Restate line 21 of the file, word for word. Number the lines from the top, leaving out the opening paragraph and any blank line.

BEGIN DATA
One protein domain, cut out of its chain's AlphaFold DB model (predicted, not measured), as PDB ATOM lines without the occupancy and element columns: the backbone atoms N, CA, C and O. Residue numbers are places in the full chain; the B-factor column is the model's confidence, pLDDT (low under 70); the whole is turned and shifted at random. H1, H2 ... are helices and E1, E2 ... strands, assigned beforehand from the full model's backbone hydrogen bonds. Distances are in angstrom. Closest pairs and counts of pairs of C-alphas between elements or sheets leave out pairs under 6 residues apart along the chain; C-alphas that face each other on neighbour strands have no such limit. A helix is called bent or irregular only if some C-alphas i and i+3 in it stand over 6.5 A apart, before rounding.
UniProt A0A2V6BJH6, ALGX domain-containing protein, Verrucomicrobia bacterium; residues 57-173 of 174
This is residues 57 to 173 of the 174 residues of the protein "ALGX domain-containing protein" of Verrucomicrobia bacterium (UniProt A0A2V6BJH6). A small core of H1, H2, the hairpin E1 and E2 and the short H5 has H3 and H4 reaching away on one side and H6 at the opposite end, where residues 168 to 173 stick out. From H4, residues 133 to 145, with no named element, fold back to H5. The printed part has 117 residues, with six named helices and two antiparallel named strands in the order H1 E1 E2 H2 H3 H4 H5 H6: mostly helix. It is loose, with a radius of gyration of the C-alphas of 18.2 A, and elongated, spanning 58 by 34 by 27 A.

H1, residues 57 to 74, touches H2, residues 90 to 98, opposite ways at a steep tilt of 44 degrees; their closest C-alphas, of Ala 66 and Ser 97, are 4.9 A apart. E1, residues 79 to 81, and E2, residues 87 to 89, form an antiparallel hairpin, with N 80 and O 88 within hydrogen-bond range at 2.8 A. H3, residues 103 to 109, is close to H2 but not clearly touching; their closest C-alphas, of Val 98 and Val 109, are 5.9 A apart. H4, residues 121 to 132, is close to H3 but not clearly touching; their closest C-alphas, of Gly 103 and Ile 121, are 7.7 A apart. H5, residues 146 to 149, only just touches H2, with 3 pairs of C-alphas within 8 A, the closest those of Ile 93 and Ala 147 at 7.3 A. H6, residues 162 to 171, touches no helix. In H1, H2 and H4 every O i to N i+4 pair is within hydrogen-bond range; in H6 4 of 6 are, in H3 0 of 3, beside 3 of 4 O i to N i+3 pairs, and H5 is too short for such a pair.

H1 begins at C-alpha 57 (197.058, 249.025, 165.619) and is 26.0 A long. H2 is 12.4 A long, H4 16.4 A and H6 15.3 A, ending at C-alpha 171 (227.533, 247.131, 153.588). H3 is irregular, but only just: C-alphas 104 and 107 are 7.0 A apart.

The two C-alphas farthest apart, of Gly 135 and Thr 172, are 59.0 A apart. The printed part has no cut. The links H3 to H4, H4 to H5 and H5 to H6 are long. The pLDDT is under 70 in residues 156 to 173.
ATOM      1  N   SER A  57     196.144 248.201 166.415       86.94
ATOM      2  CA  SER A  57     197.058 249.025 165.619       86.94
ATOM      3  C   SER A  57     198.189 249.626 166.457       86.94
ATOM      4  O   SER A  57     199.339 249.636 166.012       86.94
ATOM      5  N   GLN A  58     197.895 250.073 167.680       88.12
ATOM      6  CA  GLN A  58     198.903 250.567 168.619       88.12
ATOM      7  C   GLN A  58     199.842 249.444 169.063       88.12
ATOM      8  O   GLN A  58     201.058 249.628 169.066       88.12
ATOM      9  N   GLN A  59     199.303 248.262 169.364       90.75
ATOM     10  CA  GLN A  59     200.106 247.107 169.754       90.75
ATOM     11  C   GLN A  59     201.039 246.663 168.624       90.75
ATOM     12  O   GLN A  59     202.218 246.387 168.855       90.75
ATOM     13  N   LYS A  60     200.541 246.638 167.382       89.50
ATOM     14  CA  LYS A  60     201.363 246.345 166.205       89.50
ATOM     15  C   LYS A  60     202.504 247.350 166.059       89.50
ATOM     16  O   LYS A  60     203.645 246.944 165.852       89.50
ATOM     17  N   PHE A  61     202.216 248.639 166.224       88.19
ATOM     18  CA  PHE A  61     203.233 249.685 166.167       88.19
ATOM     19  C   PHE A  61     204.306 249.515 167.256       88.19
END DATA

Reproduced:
ATOM     16  O   LYS A  60     203.645 246.944 165.852       89.50